|Shots on Goal||1st||2nd||3rd||Final|
The game started with the type of pace that Minnesota prefers. The teams skated fast but under control, with very few scoring opportunities. The Gophers were able to hold Penn State to 8 shots in the first period, half it average, for the second game in a row. While stifling the PSU offense Minnesota was able to jump out to a 3-0 lead early in the second period. The Lions were unable to recover from the deficit.
Every time Penn State tried to mount a comeback effort the Gophers were able to hold steady. With three minutes left in the game, Vince Pedrie was able to score to avoid the shut out for Penn State. The last time the Lions were shut out at home remains November 20, 2013,.
Up next for PSU is a series in Hockey Valley with the Wisconsin Badgers. Both games of the series will be televised. Friday night the BTN will carry the 6:30 p.m. start and on Saturday the teams will face off at 6 p.m on ESPNU.
The game started with very sharp play. Minnesota made a clear effort to slow Penn State down, contesting each pass and making it difficult to control the puck. Seven minutes into the game PSU had 5 shots on goal and Minnesota had three but none were near making it to the back of the net.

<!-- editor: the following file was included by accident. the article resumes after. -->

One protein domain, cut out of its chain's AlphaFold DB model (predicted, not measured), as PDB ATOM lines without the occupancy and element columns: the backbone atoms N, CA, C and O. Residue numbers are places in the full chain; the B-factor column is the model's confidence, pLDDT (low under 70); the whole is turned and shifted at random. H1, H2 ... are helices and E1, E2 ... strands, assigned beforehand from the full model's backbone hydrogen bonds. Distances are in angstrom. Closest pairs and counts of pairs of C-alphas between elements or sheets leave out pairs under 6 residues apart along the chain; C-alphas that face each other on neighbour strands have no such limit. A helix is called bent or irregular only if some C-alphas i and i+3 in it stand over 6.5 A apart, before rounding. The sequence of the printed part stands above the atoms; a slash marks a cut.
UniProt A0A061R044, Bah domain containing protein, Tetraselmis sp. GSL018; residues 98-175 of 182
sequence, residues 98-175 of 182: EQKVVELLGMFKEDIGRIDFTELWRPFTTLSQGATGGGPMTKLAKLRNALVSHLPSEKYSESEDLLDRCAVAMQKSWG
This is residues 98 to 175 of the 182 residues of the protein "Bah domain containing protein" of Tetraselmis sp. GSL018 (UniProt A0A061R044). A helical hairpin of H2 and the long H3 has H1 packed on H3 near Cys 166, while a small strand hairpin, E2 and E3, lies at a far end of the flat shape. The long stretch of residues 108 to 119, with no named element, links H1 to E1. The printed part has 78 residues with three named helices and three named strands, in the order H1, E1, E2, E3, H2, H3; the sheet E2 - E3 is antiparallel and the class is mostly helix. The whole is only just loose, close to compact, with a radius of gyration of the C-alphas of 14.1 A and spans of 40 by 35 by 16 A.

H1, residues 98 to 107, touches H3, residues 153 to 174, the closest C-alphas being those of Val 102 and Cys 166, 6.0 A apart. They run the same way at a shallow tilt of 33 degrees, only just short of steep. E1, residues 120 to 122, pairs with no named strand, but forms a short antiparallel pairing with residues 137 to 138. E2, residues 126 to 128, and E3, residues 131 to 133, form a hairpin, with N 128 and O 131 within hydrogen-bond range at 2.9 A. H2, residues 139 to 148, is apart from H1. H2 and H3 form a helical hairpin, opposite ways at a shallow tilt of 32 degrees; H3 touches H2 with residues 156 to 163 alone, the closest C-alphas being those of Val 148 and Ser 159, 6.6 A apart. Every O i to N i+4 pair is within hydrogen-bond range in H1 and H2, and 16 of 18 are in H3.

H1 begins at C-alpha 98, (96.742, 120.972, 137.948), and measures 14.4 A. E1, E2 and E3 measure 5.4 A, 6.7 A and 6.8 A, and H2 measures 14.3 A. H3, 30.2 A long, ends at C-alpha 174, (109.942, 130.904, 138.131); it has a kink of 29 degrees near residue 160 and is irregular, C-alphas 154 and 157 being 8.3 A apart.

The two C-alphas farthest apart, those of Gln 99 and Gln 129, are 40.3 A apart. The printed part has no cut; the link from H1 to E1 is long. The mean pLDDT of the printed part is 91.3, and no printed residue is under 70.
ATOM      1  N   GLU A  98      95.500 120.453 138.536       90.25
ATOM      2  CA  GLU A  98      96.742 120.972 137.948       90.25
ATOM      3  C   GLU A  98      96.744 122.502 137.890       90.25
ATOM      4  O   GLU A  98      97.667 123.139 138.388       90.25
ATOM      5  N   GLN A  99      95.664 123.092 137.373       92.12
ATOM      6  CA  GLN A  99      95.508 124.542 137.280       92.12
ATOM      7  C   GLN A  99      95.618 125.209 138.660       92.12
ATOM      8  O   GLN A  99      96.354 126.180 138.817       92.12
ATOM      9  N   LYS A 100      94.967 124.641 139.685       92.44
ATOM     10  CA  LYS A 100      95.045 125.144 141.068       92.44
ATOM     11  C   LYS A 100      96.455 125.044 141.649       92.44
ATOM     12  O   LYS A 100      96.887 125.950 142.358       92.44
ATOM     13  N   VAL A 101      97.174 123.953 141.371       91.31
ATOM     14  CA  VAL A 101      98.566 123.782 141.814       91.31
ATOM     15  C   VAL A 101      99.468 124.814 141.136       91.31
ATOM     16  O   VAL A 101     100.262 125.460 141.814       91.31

With 12:14 remaining in the period the Gophers struck first when Leon Bristedt got one past PSU goalie Matt Skoff for the 1-0 lead. Following the goal the atmosphere inside Pegula Ice Arena got very quiet. Minnesota dominated the next few minutes of play until the Lions were able to settle down.
Penn State went on the power play with eight minutes left in the period when Minnesota was caught with too many men on the ice. Unfortunately for the home team, Hudson Fasching scored a quick short-handed goal to give the Gophers a 2-0 lead. During the game on Friday Fasching had short-handed breakaways on two consecutive possessions, this time it cost the Nittany Lions. The power play expired without further scoring.
With 4:36 left Minnesota went on the power play after Vince Pedrie took a roughing penalty. Matt Skoff made a huge glove save midway through the penalty and the Lions were able to avoid giving up a power play goal. The penalty kill energized PSU for the final few minutes of the period but it did not result in a goal for the home team.
Play was choppy to start the period. There were six face-offs in the first 1:13 of play, as the teams continuously iced the puck.
Two minutes into the period Minnesota took a 3-0 lead when Tyler Sheehy shot a rocket past the glove of Matt Skoff. On the play the puck bounced off the boards behind the net of Skoff and came right to the stick of Sheehy, who snapped off a one-timer before Skoff could react.
Soon after the goal Alec Marsh showed some frustration, taking a roughing call four minutes into the period. The Lions were able to kill the penalty. A few seconds after the power play expired Andrew Sturtz found himself in front of the Gopher net with a chance to score but was unable to find the net with the shot.